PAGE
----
whether potential or force, from the one particle to the other. The great success which these eminent men have attained in the application of mathematics to electrical phenomena gives, as is natural, additional weight to their theoretical speculations, so that those who, as students of electricity, turn to them as the greatest authorities in mathematical electricity, would probably imbibe, along with their mathematical methods, their physical hypotheses.
These physical hypotheses, however, are entirely alien from the way of looking at things which I adopt, and one object which I have in view is that some of those who wish to study electricity may, by reading this treatise, come to see that there is another way of treating the subject, which is no less fitted to explain the phenomena, and which, though in some parts it may appear less definite, corresponds, as I think, more faithfully with our actual knowledge, both in what it affirms and in what it leaves undecided.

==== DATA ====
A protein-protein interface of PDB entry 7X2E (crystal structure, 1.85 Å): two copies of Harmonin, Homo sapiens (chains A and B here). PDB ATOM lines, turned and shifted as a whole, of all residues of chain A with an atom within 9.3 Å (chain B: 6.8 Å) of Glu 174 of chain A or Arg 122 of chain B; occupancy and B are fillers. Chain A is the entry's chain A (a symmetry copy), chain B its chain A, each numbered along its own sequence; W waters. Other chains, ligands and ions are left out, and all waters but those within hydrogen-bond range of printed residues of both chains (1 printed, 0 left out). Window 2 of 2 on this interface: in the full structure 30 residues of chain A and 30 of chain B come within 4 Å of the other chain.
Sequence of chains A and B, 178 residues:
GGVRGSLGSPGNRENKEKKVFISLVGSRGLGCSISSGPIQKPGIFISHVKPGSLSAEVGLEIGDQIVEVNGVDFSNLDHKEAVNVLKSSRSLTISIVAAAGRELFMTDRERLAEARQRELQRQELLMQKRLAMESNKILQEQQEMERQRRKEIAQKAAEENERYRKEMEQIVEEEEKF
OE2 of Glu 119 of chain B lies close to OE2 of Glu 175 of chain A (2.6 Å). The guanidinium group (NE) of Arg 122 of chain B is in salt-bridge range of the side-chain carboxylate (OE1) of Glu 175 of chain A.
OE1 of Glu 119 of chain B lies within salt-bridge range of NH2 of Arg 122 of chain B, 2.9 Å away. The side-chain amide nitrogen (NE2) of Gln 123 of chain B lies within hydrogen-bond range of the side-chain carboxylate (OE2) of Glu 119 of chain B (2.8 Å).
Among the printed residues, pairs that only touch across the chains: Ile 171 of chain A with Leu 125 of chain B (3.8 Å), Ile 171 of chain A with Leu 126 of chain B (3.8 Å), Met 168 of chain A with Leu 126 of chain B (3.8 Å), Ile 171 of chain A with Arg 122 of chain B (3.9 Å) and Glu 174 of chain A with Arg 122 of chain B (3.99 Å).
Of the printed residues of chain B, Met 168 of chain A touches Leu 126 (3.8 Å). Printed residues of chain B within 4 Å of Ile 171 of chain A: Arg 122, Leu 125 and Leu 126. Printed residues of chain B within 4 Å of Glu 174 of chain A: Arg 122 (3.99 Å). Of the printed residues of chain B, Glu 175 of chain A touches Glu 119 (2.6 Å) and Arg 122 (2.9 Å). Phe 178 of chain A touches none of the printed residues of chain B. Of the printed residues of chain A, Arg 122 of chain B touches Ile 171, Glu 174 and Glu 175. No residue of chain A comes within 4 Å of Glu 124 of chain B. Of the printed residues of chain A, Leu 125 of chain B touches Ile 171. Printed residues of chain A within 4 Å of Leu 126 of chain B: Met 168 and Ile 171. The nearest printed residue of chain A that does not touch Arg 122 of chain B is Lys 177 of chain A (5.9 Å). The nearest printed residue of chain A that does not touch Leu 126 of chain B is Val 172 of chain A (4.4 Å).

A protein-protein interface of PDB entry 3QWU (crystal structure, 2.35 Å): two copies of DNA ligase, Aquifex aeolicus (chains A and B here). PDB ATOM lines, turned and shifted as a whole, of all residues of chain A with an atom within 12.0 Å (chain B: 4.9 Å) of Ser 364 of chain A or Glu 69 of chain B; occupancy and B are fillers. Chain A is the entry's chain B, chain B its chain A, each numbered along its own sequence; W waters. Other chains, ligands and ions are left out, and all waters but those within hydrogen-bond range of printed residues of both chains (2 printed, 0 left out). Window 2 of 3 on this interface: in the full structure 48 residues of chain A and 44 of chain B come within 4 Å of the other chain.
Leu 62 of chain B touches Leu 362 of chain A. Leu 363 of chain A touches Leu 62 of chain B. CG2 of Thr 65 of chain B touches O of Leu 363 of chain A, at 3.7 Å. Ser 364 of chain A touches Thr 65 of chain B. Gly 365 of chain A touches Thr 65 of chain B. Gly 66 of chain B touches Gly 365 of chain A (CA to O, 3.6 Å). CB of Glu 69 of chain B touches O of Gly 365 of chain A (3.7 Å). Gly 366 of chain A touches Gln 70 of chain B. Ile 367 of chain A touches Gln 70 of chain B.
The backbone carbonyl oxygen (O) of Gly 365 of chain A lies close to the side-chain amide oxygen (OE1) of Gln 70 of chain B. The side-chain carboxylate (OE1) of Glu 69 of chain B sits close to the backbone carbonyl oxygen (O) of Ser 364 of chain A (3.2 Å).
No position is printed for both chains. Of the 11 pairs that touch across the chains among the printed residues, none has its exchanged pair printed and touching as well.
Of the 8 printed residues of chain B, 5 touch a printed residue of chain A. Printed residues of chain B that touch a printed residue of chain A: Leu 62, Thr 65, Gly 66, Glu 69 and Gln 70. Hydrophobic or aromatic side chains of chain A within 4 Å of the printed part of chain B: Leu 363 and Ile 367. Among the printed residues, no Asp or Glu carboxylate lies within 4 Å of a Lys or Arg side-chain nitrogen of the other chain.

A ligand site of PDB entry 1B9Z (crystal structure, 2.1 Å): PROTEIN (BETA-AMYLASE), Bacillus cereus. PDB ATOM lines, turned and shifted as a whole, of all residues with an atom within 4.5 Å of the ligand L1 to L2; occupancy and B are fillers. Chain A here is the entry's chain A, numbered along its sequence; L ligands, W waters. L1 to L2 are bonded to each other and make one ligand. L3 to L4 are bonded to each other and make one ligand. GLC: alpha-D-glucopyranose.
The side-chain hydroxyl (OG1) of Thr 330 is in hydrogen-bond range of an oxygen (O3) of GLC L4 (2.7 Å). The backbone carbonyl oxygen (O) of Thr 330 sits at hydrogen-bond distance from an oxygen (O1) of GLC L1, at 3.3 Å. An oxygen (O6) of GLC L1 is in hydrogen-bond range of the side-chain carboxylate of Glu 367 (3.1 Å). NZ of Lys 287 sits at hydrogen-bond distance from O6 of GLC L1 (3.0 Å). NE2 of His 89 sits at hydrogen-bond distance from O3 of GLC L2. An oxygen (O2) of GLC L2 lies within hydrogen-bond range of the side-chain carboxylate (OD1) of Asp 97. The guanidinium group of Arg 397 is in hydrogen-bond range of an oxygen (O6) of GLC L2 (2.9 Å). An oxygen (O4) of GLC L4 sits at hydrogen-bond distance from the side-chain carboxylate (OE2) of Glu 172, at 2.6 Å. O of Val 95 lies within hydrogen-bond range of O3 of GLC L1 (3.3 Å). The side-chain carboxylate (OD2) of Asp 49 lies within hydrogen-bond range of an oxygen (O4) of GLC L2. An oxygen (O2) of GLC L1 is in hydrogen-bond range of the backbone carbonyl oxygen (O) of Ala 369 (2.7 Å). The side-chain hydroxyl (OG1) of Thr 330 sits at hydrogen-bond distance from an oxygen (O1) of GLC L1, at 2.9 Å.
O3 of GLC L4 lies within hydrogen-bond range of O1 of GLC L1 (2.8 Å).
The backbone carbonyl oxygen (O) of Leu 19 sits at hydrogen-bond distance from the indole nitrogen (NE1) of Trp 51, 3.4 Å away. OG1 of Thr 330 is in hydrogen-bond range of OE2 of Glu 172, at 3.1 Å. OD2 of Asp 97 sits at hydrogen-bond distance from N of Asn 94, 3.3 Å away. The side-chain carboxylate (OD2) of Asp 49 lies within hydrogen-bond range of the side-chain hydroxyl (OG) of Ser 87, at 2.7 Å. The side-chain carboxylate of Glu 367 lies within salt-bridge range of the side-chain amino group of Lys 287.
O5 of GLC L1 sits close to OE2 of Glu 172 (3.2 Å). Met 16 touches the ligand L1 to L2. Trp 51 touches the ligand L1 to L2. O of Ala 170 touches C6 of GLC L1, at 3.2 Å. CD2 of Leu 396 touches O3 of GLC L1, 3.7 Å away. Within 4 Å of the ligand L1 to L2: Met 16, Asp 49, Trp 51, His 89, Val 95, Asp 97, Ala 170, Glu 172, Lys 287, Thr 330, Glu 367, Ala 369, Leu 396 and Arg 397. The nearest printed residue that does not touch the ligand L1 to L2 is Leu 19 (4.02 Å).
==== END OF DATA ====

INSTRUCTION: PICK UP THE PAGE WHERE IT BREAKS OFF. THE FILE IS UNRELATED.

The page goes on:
In a philosophical point of view, moreover, it is exceedingly important that two methods should be compared, both of which have succeeded in explaining the principal electromagnetic phenomena, and both of which have attempted to explain the propagation of light is an electromagnetic phenomenon, and have actually calculated its velocity, while at the same time the fundamental conceptions of what actually takes place, as well as most of the secondary conceptions of the quantities concerned, are radically different.
I have therefore taken the part of an advocate rather than that of a judge, and have rather exemplified one